INHERIT THE WIND is everything that a legal drama ought to be, but deft comic touches and a clear storyline make this sophisticated film accessible to kids. The lawyers are the heroes in this exciting retelling of the watershed trial, bolstered by impressive performances by Tracy and March. Each character eventually questions his beliefs. Brady's narrow interpretation of the Christian Bible is stretched to include modern science; the atheistic Drummond ends up reconsidering his doubts about God. But don't worry about heavy-duty moralizing, this courtroom story is surprisingly light, with a wry sense of humor. As curiosity seekers flood Hillsboro during the trial, residents imagine all sorts of ways of cashing in, each more preposterous than the next.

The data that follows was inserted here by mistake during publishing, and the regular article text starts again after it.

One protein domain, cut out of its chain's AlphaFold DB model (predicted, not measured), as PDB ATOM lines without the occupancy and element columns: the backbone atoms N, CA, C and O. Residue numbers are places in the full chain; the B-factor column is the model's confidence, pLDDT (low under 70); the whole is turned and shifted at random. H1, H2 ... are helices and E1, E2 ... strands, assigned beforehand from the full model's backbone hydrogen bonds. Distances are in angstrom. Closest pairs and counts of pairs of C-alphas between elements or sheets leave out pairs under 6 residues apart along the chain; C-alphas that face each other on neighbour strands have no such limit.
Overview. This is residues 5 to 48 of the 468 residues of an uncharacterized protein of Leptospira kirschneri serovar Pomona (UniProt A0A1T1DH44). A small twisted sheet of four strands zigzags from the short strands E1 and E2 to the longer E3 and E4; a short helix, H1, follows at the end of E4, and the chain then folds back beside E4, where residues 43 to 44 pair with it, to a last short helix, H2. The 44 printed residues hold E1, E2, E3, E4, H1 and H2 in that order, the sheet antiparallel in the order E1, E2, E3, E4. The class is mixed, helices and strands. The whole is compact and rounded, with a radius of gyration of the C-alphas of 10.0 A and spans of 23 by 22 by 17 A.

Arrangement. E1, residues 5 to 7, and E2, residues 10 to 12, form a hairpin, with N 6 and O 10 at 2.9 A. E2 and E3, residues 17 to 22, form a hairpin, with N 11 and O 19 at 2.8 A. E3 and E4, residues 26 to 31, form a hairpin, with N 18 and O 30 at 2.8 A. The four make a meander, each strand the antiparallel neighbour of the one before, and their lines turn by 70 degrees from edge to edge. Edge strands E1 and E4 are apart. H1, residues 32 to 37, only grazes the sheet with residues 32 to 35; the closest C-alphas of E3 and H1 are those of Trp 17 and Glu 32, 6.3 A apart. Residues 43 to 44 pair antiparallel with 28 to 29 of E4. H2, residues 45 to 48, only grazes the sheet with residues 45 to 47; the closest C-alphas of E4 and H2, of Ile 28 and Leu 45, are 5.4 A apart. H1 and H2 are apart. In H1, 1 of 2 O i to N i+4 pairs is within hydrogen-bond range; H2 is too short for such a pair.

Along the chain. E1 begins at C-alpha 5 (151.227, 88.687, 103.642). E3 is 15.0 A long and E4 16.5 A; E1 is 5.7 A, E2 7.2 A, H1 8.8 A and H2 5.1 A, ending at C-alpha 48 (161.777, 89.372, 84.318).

Because Inherit the Wind is about what teachers are allowed to teach, the film speaks to younger viewers more directly than an adult might suspect. Unlike most courtroom dramas, this movie refuses to reduce complicated issues into simplistic ones. It also shows that it is worthwhile to fight for your beliefs. As Drummond explains, the only pathetic person is the one who is too cynical to believe in anything, a worthy message to offer to kids and adults alike.

Families can talk about...

  • Families can talk about the advantages and limitations of using movies to dramatize historical events. Can movies tell the story of events in ways that other media, such as books or radio, can't? How much of an event can you show in a couple of hours and how do you decide what to leave out? Do you think that the real lawyers arguing this case were swayed slightly towards the others' positions by the end of the trial, as is portrayed here? Or is this simply a device for tying up the story in a neat bow?